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Admin Console should not be plugin ,Why?

JM-70

Descripation:

The admin console should not be a plugin since it’'s core functionality of the server. However, there still needs to be an easy way to disable Jetty starting up for app-server deployments.

I think admin console should be a plugin , because web container not be fixup

to Jetty,please talking to your solve plan !

This isn’‘t a super critical issue, but there’‘s really no reason for the admin console to be a plugin, and it’'s not a real plugin at the moment anyway. Other plugins depend on the admin console being in place so it should just be a core server feature.

-Matt

thanks matt !

admin console not a real plugin , change admin console is right feature

If the admin console is integrated into the core (which I think is a bad idea), it’'s important to allow disabling the HTTP access to it.

The reason is that many sysadmins are suspicious of any application that allows reconfiguration at runtime, bypassing the version control. I can understand how for the casual user this is a feature, but for us it’'s really a drawback.

And if we go further this route, even better would be to extract the functionality which is needed by the other plugins and distribute the webapp GUI as bundled plugin, so we can delete it if needed.

Another issue with the current implementation of the admin console is that it does not allow to specify read-only administrator accounts. IMHO, the best way to do this is to provide a JMX interface to all admin functionality and to let the user use the standard JMX access-control policies, but this is another issue.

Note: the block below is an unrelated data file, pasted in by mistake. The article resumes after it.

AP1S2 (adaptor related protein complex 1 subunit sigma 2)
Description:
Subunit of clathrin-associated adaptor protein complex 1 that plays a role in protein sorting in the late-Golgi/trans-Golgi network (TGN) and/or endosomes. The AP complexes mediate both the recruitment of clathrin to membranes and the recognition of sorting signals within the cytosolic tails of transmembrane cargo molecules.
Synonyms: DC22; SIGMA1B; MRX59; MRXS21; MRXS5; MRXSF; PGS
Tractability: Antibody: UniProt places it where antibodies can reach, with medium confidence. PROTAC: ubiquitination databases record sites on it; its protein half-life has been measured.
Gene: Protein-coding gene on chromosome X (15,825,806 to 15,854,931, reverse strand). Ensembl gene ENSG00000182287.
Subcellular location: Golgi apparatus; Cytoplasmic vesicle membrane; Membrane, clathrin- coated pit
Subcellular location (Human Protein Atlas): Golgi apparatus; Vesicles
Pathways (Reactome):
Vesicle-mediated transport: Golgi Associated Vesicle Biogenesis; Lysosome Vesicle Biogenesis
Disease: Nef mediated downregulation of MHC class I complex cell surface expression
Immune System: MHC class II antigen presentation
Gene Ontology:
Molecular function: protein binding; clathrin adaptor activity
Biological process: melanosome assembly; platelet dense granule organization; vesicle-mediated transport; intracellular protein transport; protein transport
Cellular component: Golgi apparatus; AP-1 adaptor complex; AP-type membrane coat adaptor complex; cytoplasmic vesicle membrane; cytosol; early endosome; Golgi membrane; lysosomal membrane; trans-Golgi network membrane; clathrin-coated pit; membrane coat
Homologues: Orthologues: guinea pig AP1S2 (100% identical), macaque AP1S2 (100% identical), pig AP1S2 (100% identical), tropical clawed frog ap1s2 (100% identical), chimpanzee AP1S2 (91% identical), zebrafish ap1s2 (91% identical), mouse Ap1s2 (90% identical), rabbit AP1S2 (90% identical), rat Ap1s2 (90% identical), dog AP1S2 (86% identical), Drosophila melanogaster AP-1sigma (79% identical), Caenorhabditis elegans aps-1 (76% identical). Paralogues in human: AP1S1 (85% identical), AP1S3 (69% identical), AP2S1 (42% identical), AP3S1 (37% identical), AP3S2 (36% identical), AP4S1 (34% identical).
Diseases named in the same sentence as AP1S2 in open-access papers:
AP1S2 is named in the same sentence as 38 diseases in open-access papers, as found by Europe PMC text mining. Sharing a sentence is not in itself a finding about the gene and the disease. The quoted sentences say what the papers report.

Hi,

actually the admin console can be disabled by setting port and secureport to -1.

Plugins which depend on other plugins are something very common but I understand that this is harder to implement than make some components to core components.

JMX access is something which should really be considered. But also this can be a bad choice if it is implemented without security. To monitor the application (# db-connection in use, # connected users, # connected services) JMX should be very fine.

LG

You can have very fine grained security with JMX using JAAS principal-based policies and the RMI connector. IMHO it should be kept out of the Wildfire code as this is pure administrative isue. If the MBeans provide provide propper metadata about the action impact, a read-only policy would take literally 1 line.

JSR 160 - Chapter 3.4 ()

JSR 003 - Last Chapter (JMX Agent Specification / Security / Permissions)

http://java.sun.com/j2se/1.5.0/docs/guide/jmx/tutorial/security.html